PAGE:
Tuesday, September 11, 2012
Hollywood Walk of Fame: C - G
This is part 2 of the Hollywood Radio Walk of Fame. Like I said this is going to take all week.There are already a surprising number of entrants that come from the Rudy Vallee Fleishman's Yeast Hour, and the Kraft Music Hall. There are more here, and more from the Sealtest Village Store as well. I sense patterns emerging. So on with the big list, we're not even halfway done yet.
Cass Daley - Her career began on stage and went straight into film. She moved into radio by guesting somewhat regularly in 1944 on The Bob Burns Show on NBC. In 1945, she joined the "The Fitch Bandwagon" program also on NBC. In 1950, she got her own show: The Cass Daley Show. She also did some recordings for AFRS.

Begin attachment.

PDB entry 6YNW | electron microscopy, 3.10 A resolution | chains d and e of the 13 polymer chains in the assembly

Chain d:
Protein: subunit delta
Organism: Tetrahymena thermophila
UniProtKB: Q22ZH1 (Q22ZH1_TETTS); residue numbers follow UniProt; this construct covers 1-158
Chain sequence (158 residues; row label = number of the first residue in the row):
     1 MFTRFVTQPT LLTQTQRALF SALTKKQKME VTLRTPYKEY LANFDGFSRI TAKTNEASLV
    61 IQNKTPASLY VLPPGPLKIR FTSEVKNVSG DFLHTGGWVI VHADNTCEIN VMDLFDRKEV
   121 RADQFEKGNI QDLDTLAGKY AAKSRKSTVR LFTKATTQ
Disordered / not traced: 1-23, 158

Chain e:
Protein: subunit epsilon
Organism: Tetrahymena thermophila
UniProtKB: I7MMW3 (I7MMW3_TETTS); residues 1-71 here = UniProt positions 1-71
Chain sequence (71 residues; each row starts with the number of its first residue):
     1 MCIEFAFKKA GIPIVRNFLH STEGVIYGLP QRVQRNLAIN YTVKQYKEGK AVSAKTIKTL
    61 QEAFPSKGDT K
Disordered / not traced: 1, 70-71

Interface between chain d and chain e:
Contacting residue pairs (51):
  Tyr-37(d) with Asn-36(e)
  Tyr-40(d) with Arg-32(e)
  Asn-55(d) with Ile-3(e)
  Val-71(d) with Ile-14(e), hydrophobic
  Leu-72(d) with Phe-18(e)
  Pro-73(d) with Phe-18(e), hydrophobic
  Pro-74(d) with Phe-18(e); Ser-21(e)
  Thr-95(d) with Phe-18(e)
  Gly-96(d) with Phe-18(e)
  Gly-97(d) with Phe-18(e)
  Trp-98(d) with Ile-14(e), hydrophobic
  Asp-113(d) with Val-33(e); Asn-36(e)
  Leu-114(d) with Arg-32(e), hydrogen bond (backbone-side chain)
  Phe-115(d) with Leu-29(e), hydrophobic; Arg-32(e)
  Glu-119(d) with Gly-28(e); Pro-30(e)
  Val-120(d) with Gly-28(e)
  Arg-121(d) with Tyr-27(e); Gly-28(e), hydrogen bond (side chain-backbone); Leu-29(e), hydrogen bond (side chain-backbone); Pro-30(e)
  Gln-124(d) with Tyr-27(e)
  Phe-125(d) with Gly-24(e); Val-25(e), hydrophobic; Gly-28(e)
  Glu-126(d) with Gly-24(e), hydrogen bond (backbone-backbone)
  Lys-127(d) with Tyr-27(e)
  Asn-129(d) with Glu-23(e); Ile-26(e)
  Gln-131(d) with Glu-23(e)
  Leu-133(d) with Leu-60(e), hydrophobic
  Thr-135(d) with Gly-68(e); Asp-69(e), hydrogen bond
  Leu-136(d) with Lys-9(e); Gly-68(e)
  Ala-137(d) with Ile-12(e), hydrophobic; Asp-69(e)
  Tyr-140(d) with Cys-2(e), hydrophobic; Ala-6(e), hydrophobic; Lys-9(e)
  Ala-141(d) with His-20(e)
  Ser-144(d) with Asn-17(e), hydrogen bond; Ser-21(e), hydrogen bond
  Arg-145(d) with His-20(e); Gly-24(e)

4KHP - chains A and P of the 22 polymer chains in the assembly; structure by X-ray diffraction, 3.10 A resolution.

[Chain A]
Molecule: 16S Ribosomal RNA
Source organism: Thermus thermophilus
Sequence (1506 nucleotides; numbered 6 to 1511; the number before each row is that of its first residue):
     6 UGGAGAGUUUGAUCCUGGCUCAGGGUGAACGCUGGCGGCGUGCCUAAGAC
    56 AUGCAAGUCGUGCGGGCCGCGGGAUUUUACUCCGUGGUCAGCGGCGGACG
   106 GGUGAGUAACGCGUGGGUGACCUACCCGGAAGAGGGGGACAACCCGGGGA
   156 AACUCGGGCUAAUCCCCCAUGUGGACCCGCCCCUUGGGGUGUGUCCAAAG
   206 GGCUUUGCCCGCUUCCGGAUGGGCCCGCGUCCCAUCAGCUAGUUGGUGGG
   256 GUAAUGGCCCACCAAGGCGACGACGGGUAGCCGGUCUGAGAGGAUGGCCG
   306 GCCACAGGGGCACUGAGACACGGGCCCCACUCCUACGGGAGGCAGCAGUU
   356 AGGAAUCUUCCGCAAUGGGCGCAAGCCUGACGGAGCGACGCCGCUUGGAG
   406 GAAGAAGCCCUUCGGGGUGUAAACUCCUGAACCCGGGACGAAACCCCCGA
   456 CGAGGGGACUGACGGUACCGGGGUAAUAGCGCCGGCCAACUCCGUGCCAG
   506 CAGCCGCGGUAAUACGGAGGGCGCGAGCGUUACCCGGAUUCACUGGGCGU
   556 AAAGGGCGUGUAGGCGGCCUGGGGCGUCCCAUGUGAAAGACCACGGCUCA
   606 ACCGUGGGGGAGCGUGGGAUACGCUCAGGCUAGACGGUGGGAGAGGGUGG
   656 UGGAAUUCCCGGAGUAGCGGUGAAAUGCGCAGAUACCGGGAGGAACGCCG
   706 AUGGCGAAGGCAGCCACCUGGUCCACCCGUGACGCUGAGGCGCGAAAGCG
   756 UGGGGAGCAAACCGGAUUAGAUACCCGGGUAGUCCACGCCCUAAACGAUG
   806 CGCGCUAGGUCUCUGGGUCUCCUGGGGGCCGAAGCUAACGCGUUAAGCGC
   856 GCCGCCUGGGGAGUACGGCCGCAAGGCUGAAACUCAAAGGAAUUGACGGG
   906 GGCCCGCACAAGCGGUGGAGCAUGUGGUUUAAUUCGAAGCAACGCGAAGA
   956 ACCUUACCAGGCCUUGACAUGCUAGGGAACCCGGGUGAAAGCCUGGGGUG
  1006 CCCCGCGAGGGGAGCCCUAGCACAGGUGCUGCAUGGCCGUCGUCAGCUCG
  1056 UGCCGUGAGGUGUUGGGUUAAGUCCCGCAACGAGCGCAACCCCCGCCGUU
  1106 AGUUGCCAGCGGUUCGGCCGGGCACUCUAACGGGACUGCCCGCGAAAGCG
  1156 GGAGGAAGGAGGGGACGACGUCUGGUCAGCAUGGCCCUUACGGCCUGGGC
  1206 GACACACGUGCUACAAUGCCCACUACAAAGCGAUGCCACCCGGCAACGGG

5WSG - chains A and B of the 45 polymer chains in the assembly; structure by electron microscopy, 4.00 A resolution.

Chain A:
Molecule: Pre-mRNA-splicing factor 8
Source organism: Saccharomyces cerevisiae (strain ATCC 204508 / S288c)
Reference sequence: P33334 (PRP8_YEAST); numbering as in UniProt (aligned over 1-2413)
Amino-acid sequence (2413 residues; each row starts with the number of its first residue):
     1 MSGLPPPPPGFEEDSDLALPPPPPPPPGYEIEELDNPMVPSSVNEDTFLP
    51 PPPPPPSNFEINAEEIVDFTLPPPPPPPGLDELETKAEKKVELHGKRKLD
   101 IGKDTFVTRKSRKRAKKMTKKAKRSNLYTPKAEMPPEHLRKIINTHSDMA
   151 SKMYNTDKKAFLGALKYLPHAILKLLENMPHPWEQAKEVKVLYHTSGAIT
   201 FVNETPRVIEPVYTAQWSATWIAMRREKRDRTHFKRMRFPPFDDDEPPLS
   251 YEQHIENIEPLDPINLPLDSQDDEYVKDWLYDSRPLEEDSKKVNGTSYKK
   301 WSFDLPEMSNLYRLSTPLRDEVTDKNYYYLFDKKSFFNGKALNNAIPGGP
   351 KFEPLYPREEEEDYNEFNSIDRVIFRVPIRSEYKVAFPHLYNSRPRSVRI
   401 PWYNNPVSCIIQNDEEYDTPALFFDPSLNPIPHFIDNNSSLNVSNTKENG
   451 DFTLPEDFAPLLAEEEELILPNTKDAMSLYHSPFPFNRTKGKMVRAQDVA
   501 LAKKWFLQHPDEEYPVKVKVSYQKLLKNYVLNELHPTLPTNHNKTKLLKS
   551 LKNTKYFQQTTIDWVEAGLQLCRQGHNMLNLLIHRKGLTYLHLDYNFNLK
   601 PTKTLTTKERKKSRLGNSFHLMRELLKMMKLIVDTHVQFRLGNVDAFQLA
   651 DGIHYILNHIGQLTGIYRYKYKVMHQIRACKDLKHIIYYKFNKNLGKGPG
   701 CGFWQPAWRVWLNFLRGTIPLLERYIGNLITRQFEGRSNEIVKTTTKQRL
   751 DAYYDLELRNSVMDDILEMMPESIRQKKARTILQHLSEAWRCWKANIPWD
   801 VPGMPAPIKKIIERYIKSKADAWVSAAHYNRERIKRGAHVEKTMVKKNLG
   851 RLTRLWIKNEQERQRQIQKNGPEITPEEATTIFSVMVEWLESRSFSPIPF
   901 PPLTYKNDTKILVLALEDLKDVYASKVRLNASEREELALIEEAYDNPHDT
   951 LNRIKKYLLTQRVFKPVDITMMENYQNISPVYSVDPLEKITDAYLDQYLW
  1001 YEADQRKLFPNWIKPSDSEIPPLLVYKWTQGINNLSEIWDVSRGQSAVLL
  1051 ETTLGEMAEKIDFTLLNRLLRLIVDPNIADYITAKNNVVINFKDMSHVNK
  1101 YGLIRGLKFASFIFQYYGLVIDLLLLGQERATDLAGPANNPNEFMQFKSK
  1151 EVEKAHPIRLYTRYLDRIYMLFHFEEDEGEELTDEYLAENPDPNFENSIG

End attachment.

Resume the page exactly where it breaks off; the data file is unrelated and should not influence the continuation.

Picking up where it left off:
Joan Davis - She started in pictures, but became a regular on The Rudy Vallee Show after a successful 1941 appearance.She appeared in sitcoms and The Sealtest Village Store. Starting in 1945 she got to do her own show, Joanie's Tea Room on CBS. She got a second shot at the title in 1949-1950 with Leave It to Joan, filling in for the summer for Lux Radio Theatre. In 1952 she moved to TV with the I love Lucy rip-off, Leave it to Joan.
Dennis Day - His big break was an appearance on the Jack Benny's show in 1939. He was a great mimic and a good tenor vocalist.the two skills parlayed and his own program "A Day in the Life of Dennis Day" ran from 1946 to 1951 on NBC.
Vaughn De Leath - More famous as a vocalist, she also has a claim to the earliest radio music broadcast when she sang on 2XG in the World Tower Building for Lee DeForest. She later operated WDT-AM in New York City. More here.
Rick Dees - He presently has two radio shows "Rick Dees in the Morning" at KHHT-FM, and a Westwood One radio show "The Daily Dees" that appropriately airs daily. Prior to this syndicate hubbub he worked at WXYC-FM, WSGN-FM and WKIX-FM.